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Public policy versus adult chupidness

By Kwame Nantambu

This article seeks to conduct an Afri-centric analysis of the putative imbroglio that has engulfed the nation to the max. At the outset, it must be stated that the crucial mistake that has been made is that the typical Euro-centric analysis of this issue has become the norm. Indeed, it must be pointed out that the Euro-centric analysis has only focused on the effects of this issue/problem, namely, the Re-Route Movement's tents, clashes with law enforcement officers and a government minister and the life-threatening hunger strike by its leader Dr Wayne Kublalsingh.

The salient reality is that either by accident or design, the vital variable that has been left out is the root cause of the government's public policy decision. In this regard, this is precisely what this Afri-centric analysis will focus on.

Trinbagonians need to clearly understand that this democratically-elected government correctly invoked the Law of Eminent Domain to construct the highway. That's it.

Truth Be Told: The term "eminent domain" came to the fore via the "legal treatise" of Dutch jurist Hugo Grotius in 1625. The Law of Eminent Domain empowers any government "to take private property for public use by a state, municipality or private person or corporation authorised to exercise functions of public character, following the payment of just compensation to the owner of that property."

Furthermore, "the property is taken for public or civic use or in some cases economic development. The most common uses of (private) property taken by eminent domain are for government buildings and other facilities, public utilities, highways and railroads"— emphasis on highways, period.

Trinbagonians need to clearly understand that the international law of eminent domain also "delegates eminent domain power to certain public and private companies (such as NIDCO)... only if its taking will be for a 'public use'".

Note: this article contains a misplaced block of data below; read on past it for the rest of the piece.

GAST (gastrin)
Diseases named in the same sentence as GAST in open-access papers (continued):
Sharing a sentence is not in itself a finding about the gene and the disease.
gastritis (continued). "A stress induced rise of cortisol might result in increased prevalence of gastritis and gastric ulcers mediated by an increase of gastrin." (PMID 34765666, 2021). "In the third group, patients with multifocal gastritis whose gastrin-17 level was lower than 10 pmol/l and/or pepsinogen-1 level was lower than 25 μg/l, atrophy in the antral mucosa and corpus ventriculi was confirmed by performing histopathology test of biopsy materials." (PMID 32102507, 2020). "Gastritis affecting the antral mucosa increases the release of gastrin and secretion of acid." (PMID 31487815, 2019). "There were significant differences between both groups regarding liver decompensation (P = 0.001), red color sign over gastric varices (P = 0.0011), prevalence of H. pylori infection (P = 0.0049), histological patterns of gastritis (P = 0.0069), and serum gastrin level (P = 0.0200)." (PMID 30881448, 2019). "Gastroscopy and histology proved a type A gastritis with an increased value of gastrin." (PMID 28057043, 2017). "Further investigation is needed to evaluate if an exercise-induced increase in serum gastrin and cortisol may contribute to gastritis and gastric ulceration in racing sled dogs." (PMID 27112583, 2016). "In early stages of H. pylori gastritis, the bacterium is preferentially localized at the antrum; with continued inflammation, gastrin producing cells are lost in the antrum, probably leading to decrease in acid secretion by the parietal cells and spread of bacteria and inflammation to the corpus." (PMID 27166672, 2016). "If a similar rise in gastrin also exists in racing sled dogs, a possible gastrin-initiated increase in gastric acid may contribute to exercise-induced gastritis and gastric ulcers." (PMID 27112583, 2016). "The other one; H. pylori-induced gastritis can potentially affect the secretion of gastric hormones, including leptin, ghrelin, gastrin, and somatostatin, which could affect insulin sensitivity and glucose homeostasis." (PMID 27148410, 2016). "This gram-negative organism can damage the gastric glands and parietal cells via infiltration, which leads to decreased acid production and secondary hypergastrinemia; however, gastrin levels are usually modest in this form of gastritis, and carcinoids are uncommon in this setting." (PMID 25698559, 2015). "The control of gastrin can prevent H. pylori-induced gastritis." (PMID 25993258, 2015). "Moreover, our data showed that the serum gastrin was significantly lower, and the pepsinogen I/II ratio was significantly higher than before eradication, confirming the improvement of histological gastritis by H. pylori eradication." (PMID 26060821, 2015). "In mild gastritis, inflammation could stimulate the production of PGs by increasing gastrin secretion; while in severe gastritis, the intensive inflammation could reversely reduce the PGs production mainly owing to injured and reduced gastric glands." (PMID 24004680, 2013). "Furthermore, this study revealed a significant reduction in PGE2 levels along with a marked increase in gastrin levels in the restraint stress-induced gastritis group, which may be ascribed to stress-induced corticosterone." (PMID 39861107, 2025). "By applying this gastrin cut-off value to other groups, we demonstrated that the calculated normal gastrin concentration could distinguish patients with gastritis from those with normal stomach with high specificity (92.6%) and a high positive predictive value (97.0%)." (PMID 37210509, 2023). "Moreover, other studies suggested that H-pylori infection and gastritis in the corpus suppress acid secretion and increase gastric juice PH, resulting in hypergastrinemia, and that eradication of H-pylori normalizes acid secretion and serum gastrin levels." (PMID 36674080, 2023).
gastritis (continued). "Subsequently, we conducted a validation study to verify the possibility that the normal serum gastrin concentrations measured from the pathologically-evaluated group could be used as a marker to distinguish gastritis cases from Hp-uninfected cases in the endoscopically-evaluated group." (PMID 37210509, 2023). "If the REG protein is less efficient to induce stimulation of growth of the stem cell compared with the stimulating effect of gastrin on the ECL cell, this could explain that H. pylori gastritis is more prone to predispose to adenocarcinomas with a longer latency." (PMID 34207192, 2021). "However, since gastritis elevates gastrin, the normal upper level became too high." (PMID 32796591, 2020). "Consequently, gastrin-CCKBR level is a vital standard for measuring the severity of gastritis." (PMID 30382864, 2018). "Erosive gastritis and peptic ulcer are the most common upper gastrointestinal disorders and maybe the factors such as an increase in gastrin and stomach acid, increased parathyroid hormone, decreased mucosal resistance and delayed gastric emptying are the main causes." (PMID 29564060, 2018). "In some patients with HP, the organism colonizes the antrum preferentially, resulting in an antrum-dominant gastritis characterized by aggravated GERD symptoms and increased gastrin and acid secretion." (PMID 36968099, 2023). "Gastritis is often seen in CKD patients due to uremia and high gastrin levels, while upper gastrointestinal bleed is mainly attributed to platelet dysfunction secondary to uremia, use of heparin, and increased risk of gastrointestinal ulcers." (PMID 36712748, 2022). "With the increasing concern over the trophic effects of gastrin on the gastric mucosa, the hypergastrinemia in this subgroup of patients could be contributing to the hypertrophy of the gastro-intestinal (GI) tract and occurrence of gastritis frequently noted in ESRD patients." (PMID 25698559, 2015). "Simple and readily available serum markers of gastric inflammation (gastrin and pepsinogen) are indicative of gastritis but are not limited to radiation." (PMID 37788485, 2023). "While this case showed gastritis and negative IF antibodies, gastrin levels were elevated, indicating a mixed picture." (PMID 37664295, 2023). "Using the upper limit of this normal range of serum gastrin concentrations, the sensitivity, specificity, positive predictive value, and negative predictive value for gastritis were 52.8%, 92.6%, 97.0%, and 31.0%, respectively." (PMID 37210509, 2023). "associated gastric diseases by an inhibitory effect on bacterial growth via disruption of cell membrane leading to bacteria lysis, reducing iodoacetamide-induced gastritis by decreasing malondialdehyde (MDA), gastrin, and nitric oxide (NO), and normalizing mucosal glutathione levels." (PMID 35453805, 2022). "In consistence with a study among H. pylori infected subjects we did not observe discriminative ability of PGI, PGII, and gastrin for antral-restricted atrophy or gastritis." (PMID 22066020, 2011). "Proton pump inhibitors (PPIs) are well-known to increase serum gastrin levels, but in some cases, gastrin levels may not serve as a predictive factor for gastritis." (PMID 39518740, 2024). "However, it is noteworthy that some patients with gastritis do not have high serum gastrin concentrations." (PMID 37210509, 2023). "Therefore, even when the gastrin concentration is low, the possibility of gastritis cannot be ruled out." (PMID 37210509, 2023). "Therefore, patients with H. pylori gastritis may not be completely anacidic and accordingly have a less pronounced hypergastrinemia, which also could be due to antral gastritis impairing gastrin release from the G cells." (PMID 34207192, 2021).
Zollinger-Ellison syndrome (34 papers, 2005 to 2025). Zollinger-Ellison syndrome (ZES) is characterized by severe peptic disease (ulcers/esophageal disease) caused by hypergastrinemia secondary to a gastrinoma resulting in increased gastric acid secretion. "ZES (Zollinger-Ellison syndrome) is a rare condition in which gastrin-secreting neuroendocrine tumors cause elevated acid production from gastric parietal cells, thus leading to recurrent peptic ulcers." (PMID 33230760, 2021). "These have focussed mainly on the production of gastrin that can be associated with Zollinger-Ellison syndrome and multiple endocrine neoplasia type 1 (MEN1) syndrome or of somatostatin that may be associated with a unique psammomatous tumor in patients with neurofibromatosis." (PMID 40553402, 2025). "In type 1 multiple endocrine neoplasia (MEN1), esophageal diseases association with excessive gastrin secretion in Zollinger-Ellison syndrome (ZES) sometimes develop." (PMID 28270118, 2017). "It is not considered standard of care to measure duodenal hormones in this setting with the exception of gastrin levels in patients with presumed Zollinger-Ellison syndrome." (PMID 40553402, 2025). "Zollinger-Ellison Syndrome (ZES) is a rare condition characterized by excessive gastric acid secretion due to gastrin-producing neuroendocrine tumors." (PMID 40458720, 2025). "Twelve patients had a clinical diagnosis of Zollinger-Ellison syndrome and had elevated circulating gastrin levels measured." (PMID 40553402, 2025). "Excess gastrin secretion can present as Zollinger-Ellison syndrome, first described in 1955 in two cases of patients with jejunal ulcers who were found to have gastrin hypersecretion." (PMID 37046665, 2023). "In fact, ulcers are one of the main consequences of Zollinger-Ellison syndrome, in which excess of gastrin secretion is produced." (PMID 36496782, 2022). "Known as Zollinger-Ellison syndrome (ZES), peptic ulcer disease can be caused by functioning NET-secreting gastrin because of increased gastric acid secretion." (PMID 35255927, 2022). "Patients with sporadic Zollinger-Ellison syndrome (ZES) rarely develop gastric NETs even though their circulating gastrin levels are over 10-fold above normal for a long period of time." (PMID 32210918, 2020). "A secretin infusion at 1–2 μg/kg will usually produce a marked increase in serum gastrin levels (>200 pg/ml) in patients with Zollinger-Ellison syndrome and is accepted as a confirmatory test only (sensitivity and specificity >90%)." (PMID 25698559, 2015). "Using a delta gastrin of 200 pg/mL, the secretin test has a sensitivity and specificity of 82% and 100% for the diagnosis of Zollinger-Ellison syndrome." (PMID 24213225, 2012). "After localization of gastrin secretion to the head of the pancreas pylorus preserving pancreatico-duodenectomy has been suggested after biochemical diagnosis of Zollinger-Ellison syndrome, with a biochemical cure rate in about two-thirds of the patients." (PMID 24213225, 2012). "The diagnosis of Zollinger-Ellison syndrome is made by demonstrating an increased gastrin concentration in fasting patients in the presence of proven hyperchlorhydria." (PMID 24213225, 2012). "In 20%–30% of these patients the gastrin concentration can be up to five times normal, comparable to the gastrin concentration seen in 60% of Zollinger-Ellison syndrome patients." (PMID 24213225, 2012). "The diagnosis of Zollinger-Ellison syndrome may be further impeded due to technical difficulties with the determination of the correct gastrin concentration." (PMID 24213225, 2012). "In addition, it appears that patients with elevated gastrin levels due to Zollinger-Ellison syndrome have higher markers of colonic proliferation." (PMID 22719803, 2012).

And "the most common example(s) of a 'public use' is the taking of land (plus houses, businesses, churches, etc) to build or expand a public road or highway"— emphasis on highway.

The bottom line is very simple, namely, the People's Partnership government has broken absolutely no law, period. That's it. Furthermore, the government did not get its authority from the Constitution of the republic of Trinidad and Tobago. The government got its authority from the international law of eminent domain.

Prime Minister Kamla Persad-Bissessar was perfectly and legally correct when she stated: "I have a duty to the nation." The fact of the matter is that the law of eminent domain authorises any prime minister to execute public policy decisions in order to protect, defend and maximise the interests of the "public good" — any first year law student knows this.

In this regard, the general public should applaud Prime Minister Kamla Persad- Bissessar for exhibiting maximum "fortified" leadership in her resolute, stern but compassionate "Mother to Mother" letter to Vilma Kublalsingh to the extent that her son's protest will not stop the construction of the highway. This represents leadership at the zenith of responsible government macro economic decision-making process — sans humanite.

Democracy serves to protect the rights of the majority while adult chupidness and narrow-minded selfishness only seek to serve the interests of the minority— power to the people, not an individual; and that's the way it is.

The fact of the matter is that public policy decisions must never be determined and/or compromised by individualistic, simplistic, altruistic emotionalism, sympathy and opportunism publicly displayed by disparate opposition entities.

Public policy decisions must always be formulated and implemented to maximise the "public good." As such, the Prime Minister is perfectly correct not to meet with Dr Kublalsingh. Her government's decisions stand on perfect international law grounds and if she were to meet him then, she would be setting a very dangerous and intractable precedent.

If Dr Kublalsingh as a grown man with a PhD degree chooses to endanger his own life per a hunger strike then the onus is on him alone to explain his decision if and when he meets his creator. That's not the responsibility of the Partnership Government.

The fact of the matter is that the Minister of Communication has already put in the public domain that "These are the Facts" and that the government "has given them (Re-Route Movement activists) the chance to speak" and be heard — what's the problem?

Facts do not lie—human beings do.

More power to the Prime Minister. She has stoically and professionally exemplified the "public use" in our democracy . She must never give in to the puerile attempt by any private citizen to undermine and obfuscate public policy decisions.

In the final analysis, the specifics of the Law of eminent domain legally give the power to the democratically-elected government of Trinidad and Tobago to effectuate this vital, multi-faceted economic development highway construction project. The multiplier effects are tremendous for all citizens in its way. In the long-run, everyone will benefit; do not let short-term myopia spoil our vision.

• Dr Kwame Nantambu is a part-time

lecturer at Cipriani College of Labour and Co-operative Studies.

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